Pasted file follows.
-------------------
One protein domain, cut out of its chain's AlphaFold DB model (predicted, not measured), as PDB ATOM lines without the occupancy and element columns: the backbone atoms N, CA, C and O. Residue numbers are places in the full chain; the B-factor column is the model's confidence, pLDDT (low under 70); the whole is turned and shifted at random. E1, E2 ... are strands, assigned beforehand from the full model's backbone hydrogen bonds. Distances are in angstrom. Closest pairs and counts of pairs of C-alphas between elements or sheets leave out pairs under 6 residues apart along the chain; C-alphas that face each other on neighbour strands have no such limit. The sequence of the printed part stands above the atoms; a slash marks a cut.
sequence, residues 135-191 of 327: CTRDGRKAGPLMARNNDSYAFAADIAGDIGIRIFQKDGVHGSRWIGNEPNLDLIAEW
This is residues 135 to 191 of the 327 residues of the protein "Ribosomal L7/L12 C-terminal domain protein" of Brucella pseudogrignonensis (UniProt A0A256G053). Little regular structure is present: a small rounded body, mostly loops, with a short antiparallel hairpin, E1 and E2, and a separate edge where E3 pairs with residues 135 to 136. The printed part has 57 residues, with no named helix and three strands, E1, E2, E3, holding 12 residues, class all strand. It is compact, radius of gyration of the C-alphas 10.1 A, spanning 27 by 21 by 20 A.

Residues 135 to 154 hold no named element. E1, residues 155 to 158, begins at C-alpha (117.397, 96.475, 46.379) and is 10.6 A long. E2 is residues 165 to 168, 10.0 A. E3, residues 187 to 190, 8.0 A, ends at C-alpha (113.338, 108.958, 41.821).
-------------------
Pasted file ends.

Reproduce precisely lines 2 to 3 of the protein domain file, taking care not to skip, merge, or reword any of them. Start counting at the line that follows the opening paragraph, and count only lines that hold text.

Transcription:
This is residues 135 to 191 of the 327 residues of the protein "Ribosomal L7/L12 C-terminal domain protein" of Brucella pseudogrignonensis (UniProt A0A256G053). Little regular structure is present: a small rounded body, mostly loops, with a short antiparallel hairpin, E1 and E2, and a separate edge where E3 pairs with residues 135 to 136. The printed part has 57 residues, with no named helix and three strands, E1, E2, E3, holding 12 residues, class all strand. It is compact, radius of gyration of the C-alphas 10.1 A, spanning 27 by 21 by 20 A.

Residues 135 to 154 hold no named element. E1, residues 155 to 158, begins at C-alpha (117.397, 96.475, 46.379) and is 10.6 A long. E2 is residues 165 to 168, 10.0 A. E3, residues 187 to 190, 8.0 A, ends at C-alpha (113.338, 108.958, 41.821).